|Platforms||Arcades, PlayStation 1, Wonder Swan, PlayStation 2, Game Boy Advance, PlayStation Portable, PlayStation 3, Xbox 360, Nintendo 3DS, Wii U, PC, iOS, Android, Playstation 4, Xbox One, Steam|
|Release Date||December, 1994|
|Arcade System|| Namco System 11|
Namco System 12
Namco System 246
Namco System 256
Namco System 356
Namco System 369
Unreal Engine 4
|Game modes||Single-player, multiplayer|
- This article is about the series. For the first game in the series, see Tekken.
- This article is about the series. For the live action film, see Tekken (2010 Film).
Tekken is a series of fighting video games developed and produced by Namco. It is one of the earliest 3D fighting games drawing heavily on its predecessor, Virtua Fighter. Since then, however, it has become more of a unique game in its own right.
Both directors of Tekken and Virtua Fighter have shown interest several times in a crossover game of Tekken and Virtua Fighter. The same goes for the directors of Tekken and Street Fighter, which is, after 16 years, finally coming to fruition as the two games Tekken X Street Fighter and Street Fighter X Tekken.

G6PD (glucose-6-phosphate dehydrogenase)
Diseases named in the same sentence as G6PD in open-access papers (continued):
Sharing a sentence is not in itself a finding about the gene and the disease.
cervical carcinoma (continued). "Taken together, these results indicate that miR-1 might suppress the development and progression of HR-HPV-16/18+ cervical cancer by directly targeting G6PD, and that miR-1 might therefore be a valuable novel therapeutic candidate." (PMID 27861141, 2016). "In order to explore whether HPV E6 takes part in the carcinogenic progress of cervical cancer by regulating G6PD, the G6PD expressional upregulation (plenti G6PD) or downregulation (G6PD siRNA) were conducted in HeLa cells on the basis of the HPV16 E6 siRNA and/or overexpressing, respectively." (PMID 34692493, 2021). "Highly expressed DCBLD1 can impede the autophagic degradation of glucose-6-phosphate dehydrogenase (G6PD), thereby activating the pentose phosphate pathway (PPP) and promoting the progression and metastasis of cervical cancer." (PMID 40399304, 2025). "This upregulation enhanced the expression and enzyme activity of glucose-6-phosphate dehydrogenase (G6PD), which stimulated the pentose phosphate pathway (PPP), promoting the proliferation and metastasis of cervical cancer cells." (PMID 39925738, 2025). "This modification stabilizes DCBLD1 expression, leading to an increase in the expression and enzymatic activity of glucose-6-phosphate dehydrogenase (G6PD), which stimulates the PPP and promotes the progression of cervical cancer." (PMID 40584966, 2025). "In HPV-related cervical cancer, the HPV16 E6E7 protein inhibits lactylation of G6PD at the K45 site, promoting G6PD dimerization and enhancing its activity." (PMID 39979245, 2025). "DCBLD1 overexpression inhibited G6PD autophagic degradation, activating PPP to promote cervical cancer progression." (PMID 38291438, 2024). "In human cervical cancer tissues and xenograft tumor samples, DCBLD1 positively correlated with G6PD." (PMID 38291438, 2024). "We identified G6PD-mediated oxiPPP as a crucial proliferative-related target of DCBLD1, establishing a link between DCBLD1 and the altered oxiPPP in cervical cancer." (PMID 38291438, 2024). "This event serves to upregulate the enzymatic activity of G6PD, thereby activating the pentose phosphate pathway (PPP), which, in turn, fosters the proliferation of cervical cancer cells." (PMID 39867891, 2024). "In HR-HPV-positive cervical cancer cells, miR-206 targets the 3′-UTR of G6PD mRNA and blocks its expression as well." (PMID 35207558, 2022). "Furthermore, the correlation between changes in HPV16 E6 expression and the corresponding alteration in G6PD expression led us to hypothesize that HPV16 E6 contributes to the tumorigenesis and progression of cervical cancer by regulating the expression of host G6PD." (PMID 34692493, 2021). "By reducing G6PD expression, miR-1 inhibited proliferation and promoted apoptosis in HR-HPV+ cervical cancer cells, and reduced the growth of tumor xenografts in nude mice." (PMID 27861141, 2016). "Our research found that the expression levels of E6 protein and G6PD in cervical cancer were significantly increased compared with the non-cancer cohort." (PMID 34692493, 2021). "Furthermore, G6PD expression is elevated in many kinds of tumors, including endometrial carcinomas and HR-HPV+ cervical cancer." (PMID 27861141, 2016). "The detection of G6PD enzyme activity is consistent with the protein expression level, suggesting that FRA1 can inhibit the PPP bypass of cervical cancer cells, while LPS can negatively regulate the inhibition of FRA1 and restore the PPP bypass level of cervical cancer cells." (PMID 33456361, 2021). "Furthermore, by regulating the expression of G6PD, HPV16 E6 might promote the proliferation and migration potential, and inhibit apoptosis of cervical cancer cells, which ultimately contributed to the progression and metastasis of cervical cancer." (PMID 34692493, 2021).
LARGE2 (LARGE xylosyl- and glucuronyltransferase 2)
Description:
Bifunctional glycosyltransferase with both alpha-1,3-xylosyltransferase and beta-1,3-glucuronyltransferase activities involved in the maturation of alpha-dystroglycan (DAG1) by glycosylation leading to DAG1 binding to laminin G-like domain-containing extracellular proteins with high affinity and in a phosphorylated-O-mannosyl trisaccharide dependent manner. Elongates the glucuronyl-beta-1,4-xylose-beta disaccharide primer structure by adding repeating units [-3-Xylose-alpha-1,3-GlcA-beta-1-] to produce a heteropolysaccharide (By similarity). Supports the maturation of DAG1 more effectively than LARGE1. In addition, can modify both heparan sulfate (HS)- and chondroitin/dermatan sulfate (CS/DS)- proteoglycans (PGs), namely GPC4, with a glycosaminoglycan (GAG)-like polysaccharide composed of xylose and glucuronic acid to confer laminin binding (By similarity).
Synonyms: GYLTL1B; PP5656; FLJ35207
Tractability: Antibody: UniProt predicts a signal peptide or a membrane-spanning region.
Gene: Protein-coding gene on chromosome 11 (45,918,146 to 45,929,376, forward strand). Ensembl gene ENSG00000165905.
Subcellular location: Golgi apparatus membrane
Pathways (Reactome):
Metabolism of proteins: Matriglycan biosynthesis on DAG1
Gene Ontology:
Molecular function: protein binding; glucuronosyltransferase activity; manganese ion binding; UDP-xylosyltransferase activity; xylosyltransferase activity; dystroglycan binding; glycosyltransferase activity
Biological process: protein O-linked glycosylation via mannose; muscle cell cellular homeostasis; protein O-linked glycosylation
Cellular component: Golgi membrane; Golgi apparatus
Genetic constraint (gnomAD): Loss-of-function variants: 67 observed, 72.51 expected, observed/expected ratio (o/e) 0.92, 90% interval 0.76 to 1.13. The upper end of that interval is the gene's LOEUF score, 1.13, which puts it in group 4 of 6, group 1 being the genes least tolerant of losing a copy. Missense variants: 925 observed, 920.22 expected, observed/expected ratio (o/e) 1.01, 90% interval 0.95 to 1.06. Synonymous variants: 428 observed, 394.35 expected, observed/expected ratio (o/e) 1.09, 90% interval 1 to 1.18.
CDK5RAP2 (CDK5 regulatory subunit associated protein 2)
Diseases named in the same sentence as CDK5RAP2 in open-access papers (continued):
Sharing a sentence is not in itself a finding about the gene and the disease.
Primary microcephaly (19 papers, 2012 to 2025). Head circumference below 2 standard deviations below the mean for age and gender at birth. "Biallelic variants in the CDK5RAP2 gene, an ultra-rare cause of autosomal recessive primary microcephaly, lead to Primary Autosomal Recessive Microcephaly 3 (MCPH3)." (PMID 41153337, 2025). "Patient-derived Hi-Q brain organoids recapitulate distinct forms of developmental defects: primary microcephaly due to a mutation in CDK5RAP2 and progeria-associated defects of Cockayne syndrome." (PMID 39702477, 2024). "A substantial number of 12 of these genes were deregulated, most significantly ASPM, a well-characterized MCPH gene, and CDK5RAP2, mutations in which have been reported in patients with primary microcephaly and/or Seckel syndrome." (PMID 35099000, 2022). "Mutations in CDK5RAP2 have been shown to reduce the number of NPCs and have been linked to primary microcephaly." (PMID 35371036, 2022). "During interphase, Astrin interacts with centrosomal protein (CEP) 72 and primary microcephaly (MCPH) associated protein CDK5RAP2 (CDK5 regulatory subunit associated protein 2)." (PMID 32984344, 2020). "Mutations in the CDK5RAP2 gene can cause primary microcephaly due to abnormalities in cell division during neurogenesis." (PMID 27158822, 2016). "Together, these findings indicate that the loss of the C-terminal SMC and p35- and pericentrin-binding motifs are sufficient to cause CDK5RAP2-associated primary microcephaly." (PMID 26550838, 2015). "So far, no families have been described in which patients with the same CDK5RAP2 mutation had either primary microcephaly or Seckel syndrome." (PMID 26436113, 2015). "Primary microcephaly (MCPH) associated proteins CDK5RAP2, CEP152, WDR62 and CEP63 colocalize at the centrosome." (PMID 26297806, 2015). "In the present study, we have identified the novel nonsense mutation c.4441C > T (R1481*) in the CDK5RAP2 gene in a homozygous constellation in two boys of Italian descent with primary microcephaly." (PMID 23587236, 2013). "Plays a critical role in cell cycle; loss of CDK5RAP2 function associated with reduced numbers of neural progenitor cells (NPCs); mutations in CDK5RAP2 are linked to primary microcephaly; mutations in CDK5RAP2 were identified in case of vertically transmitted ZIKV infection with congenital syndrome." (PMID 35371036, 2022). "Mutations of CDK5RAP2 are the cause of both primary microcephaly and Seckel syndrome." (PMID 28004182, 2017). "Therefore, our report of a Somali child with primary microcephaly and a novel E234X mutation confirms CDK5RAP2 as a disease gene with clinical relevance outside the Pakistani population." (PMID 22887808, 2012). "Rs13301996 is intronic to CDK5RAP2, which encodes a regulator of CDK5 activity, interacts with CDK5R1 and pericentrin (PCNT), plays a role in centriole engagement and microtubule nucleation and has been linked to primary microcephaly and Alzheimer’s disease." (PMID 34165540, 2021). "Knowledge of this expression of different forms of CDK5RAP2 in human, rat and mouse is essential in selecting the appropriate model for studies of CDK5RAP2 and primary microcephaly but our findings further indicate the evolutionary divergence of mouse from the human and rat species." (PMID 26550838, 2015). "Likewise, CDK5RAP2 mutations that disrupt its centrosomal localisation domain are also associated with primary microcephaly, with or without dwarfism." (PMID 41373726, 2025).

- See also: Tekken Storyline
Tekken is a series of fighting games developed and published by Namco. Originally an arcade game, versions exist for the PlayStation, PlayStation 2, PlayStation Portable, PlayStation 3, Xbox 360, Wonder Swan, Game Boy Advance, and Nintendo 3DS. To date, the series is one of Namco's best-selling franchises, with over 33 million units sold.
The story in each game in the series (with the exception of the non-canon games such as Tekken Tag Tournament and Tekken Tag Tournament 2) documents the events of the fictional martial arts tournament, The King of Iron Fist Tournament, with the game's chronological number corresponding with the current iteration of the tournament.The tournament is always hosted by a financial corporation called the "Mishima Zaibatsu", with the tournament prize generally being control of the company offered to the victor (who then is free to host the next King of Iron Fist tournament). Tekken 7, however hints a very strong change of pacing, in which it declares "The end of the Mishima saga".